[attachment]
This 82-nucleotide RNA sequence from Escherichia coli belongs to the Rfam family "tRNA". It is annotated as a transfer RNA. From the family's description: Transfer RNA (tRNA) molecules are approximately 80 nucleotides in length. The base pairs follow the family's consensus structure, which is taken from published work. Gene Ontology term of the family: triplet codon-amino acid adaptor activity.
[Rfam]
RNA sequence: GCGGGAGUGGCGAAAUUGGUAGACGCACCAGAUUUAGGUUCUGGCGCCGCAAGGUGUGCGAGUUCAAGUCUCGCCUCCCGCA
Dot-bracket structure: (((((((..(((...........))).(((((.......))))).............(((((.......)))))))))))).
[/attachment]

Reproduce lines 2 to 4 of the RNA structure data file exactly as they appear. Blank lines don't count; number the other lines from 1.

[Rfam]
RNA sequence: GCGGGAGUGGCGAAAUUGGUAGACGCACCAGAUUUAGGUUCUGGCGCCGCAAGGUGUGCGAGUUCAAGUCUCGCCUCCCGCA
Dot-bracket structure: (((((((..(((...........))).(((((.......))))).............(((((.......)))))))))))).